As mentioned, 3D printing was used in the production of many pieces of the music video’s set, most notably the characters faces, which were each designed, 3D printed, and painstakingly painted into pained and often gruesome expressions. Fortunately, there is a behind-the-scenes video that shows just how much work was put into the making of the music video, check it out:

5. 3D printed jewelry inspired by NASA elevation maps

Waaypoint, a Portland, Oregon-based jewelry design company, is hoping to make its mark in the jewelry industry with its original cartographic inspired 3D printed pieces. Their collection, which so far consists of rings and a pendant, is not only inspired by cartography, but is actually based on NASA’s elevation mapping data, which they have scaled down and incorporated into jewelry pieces.

So far, Waaypoint has only released a ring and pendant which feature the Oregon Cascades’ highest peak, Mt. Hood, but we can only imagine that they are working on creating more landmark pieces (imagine being able to customize your own elevation map ring!). One of our favorite features of the 3D printed jewelry is that the inside of the rings and the back of the pendants are engraved with the mountain’s geographic coordinates, to further honor the stunning location.

The pieces, which are 3D printed and subsequently cast in silver, plated rose gold, or plated 18k gold, are available for order through Waaypoint’s website and range in price from $85 to $145.

6. 3D printed Iron Age jewelry

In our next fashion related story, 3D scanning and printing have helped researchers to recreate a piece of jewelry dating back to the First to Third Century AD. Recently, fragments of an ancient clay jewelry mold were uncovered at The Cairns on South Ronaldsay, Orkney off the northeastern coast of Scotland, but were understandably too fragile to use. Rather than simply keep them as relics, Ben Price, a postgraduate student at the University of the Highlands and Islands Archaeology Institute used a number of 3D technologies to replicate the molds in order to recreate the jewelry they would have been used to make.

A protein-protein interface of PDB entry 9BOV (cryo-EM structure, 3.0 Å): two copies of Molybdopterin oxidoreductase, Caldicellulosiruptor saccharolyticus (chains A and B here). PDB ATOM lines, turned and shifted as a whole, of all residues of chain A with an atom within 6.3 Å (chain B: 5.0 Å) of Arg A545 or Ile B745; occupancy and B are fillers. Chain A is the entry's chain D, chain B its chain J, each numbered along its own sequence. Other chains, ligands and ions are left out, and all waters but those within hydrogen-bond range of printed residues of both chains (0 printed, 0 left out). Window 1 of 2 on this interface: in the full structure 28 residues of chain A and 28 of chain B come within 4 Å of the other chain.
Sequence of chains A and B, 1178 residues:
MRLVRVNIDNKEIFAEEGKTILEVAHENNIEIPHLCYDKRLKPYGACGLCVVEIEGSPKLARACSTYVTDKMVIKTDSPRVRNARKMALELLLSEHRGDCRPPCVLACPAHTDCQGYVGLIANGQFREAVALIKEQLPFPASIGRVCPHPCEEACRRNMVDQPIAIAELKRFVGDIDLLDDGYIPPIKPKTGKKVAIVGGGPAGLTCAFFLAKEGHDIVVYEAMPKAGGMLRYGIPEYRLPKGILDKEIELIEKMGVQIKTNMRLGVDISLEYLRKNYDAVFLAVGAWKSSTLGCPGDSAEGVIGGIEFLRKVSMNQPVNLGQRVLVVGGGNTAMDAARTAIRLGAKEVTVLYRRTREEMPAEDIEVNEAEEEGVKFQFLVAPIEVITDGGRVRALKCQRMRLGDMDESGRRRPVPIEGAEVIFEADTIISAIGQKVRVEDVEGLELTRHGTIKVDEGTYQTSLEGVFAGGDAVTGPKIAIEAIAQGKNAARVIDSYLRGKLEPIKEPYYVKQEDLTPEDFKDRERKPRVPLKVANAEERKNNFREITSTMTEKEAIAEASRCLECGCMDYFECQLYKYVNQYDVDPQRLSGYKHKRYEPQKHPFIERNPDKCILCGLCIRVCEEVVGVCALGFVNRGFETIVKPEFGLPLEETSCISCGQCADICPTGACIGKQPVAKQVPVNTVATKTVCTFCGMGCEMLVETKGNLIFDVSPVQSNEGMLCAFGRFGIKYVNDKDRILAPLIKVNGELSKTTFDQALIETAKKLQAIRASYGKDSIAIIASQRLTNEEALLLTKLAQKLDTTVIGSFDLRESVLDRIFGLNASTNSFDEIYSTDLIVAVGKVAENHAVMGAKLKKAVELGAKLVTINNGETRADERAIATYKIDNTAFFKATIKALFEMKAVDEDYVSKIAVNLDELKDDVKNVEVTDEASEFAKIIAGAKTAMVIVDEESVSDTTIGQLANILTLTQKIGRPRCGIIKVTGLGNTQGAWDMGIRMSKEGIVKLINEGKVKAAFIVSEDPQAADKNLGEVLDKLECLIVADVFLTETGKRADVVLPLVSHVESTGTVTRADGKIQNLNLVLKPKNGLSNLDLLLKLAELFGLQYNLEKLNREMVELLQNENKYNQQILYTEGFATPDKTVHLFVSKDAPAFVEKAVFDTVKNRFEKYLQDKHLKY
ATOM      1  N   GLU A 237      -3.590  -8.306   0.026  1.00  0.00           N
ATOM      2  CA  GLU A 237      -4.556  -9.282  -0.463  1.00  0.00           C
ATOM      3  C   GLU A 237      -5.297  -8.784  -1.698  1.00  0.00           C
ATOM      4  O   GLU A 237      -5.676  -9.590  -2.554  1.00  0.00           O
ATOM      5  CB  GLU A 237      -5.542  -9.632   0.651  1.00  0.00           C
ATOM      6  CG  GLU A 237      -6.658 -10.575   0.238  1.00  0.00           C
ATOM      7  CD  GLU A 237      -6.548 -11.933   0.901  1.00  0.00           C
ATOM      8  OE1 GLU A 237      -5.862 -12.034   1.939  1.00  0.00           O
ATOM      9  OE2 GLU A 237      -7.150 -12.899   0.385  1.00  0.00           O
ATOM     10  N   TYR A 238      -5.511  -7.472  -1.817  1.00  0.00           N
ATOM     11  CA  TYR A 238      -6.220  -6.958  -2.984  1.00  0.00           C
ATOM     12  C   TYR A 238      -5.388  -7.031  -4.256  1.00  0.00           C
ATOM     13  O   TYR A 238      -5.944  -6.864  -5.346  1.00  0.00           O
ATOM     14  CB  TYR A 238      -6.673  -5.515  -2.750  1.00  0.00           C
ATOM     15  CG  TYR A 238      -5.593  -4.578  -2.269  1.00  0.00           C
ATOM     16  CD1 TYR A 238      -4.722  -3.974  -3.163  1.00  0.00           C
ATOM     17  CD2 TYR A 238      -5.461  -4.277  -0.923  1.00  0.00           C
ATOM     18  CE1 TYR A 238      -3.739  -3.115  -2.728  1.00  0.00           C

Specifically, using 3D scanning technologies Price was able to digitally scan the clay mold fragments, which were a mold for a embellished pin, to create a 3D model of the pin itself. With the 3D model, Price was then able to 3D print the pin out of a wax material, and used it to create a new clay mold. Once the clay of the mold had set, molten bronze (the material that the piece would have originally been made from) was poured into the mold, which melted the wax away. 48 hours later, once the bronze had hardened, the clay mold was broken away to unveil the brand new Iron Age era pin.

Like with other archaeological finds, such as dinosaur bones, 3D scanning and 3D printing have once again provided a non-invasive way of advancing research on ancient relics and artefacts.

7. Order customized 3D printed candy online

Though candy is not strictly fashion or art, there is something to be said about the creative potentials for France-based confectioner Lutti’s 3D printed sweets.

Lutti, one of France’s leading candy manufacturers, has just launched a new online service through which customers can design their own candy, choose its flavor, have it 3D printed and sent to them in the mail. Impressively, though customers can choose to select a shape from Lutti’s many preset options, they can also choose to upload a customized drawing or even photograph, that Lutti will then base the candy design on. Pretty sweet, huh?

The customized candy, which is made in just a few minutes by a special 3D printer, is made from entirely natural ingredients and natural dyes. Though we personally haven’t tried Lutti’s 3D printed candy yet, the texture apparently resembles a fruity paste more than a gummy candy, though this is excusable if you’re able to eat a candy shaped like your dog, or even your friend.

In terms of flavour, clients have the option of choosing from eight different fruit flavours and can choose to have a fizzy coating on the candy as well. The candies, which are admittedly quite large, do cost a pretty penny, at 10 euros a pop.

Tell us, would you buy a customized 3D printed candy? For yourself? As a gift?

 

 

Posted in 3D Printing Application